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3 votes

Hope this helps

https://www.cse.iitk.ac.in/users/biswap/CS422/L19-VC.pdf

The second image is what has happened in our solution

The index + offset bits which is 10+6 i.e. 16 exceeded the Block offset (13) by exactly 3 bits

so we have to borrow these 3 bits from the Virtual page number of the Virtual Memory

That is why the answer to this is 3 bits.

That means **8 **different page colors are enough to solve the synonym problem,

Thanks

please can you explain in details as to who is borrowing, how it is being borrowed etc.

I mean to say that :

- The diagram 1 is clear to me. It is quite intuitive.
- Now I face problem with the second diagram. The portion of the bits marked in red are from the Virtual Page Number part of the virtual address right. So they are bound to undergo translation. Now if suppose the bits marked in red are $001$ and $010$ and suppose these two bit patterns are for the same page $P$ in the physical memory. How is the concept of coloring going to work. How shall it help us.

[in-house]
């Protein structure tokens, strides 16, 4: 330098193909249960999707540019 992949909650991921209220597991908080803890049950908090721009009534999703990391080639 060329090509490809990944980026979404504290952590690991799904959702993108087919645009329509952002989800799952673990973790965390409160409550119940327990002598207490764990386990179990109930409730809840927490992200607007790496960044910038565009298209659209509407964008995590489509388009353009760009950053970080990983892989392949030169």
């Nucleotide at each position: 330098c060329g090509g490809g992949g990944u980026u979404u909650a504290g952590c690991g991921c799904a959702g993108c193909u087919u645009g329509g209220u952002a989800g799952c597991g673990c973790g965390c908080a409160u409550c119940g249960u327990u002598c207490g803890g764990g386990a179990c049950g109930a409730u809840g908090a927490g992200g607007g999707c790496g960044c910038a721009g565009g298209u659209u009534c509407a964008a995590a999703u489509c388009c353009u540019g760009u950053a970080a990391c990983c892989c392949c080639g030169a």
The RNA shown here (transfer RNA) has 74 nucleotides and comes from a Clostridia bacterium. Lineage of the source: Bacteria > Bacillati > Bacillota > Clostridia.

Any good book or video which explains this in details shall be appreciable. [I had seen Morris Mano, Hamacher, Patterson(computer architecture a quantitative approach) but could not find in depth explanation about this topic….]